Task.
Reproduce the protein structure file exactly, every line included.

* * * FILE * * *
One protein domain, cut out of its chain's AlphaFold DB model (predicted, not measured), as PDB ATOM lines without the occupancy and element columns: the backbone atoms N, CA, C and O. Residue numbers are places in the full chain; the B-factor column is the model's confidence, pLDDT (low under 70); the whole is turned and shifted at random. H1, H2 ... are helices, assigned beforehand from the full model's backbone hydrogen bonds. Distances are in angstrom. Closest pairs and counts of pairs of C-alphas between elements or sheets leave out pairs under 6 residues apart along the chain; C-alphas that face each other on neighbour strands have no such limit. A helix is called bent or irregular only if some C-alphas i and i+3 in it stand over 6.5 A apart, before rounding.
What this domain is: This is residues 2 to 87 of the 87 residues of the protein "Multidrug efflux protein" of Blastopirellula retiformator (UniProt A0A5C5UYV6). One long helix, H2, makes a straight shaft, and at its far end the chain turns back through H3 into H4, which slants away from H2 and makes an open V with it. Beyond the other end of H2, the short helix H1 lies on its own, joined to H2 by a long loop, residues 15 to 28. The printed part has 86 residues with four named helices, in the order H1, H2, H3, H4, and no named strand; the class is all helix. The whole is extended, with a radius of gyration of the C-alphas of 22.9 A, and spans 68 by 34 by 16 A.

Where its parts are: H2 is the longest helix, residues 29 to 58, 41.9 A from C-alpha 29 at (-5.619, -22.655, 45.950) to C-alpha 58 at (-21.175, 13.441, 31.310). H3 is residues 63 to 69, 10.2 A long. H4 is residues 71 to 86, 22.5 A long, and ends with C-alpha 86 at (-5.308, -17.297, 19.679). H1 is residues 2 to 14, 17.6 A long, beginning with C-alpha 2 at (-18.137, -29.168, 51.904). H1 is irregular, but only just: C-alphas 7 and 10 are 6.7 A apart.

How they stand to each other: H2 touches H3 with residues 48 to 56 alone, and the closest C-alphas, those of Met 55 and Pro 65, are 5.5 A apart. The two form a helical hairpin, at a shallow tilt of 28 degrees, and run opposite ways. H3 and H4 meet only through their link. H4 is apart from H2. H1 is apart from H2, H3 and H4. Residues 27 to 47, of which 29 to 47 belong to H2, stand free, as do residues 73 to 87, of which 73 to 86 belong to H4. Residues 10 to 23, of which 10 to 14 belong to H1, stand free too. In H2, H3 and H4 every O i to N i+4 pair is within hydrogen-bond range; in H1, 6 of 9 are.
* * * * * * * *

One protein domain, cut out of its chain's AlphaFold DB model (predicted, not measured), as PDB ATOM lines without the occupancy and element columns: the backbone atoms N, CA, C and O. Residue numbers are places in the full chain; the B-factor column is the model's confidence, pLDDT (low under 70); the whole is turned and shifted at random. H1, H2 ... are helices, assigned beforehand from the full model's backbone hydrogen bonds. Distances are in angstrom. Closest pairs and counts of pairs of C-alphas between elements or sheets leave out pairs under 6 residues apart along the chain; C-alphas that face each other on neighbour strands have no such limit. A helix is called bent or irregular only if some C-alphas i and i+3 in it stand over 6.5 A apart, before rounding.
What this domain is: This is residues 2 to 87 of the 87 residues of the protein "Multidrug efflux protein" of Blastopirellula retiformator (UniProt A0A5C5UYV6). One long helix, H2, makes a straight shaft, and at its far end the chain turns back through H3 into H4, which slants away from H2 and makes an open V with it. Beyond the other end of H2, the short helix H1 lies on its own, joined to H2 by a long loop, residues 15 to 28. The printed part has 86 residues with four named helices, in the order H1, H2, H3, H4, and no named strand; the class is all helix. The whole is extended, with a radius of gyration of the C-alphas of 22.9 A, and spans 68 by 34 by 16 A.

Where its parts are: H2 is the longest helix, residues 29 to 58, 41.9 A from C-alpha 29 at (-5.619, -22.655, 45.950) to C-alpha 58 at (-21.175, 13.441, 31.310). H3 is residues 63 to 69, 10.2 A long. H4 is residues 71 to 86, 22.5 A long, and ends with C-alpha 86 at (-5.308, -17.297, 19.679). H1 is residues 2 to 14, 17.6 A long, beginning with C-alpha 2 at (-18.137, -29.168, 51.904). H1 is irregular, but only just: C-alphas 7 and 10 are 6.7 A apart.

How they stand to each other: H2 touches H3 with residues 48 to 56 alone, and the closest C-alphas, those of Met 55 and Pro 65, are 5.5 A apart. The two form a helical hairpin, at a shallow tilt of 28 degrees, and run opposite ways. H3 and H4 meet only through their link. H4 is apart from H2. H1 is apart from H2, H3 and H4. Residues 27 to 47, of which 29 to 47 belong to H2, stand free, as do residues 73 to 87, of which 73 to 86 belong to H4. Residues 10 to 23, of which 10 to 14 belong to H1, stand free too. In H2, H3 and H4 every O i to N i+4 pair is within hydrogen-bond range; in H1, 6 of 9 are.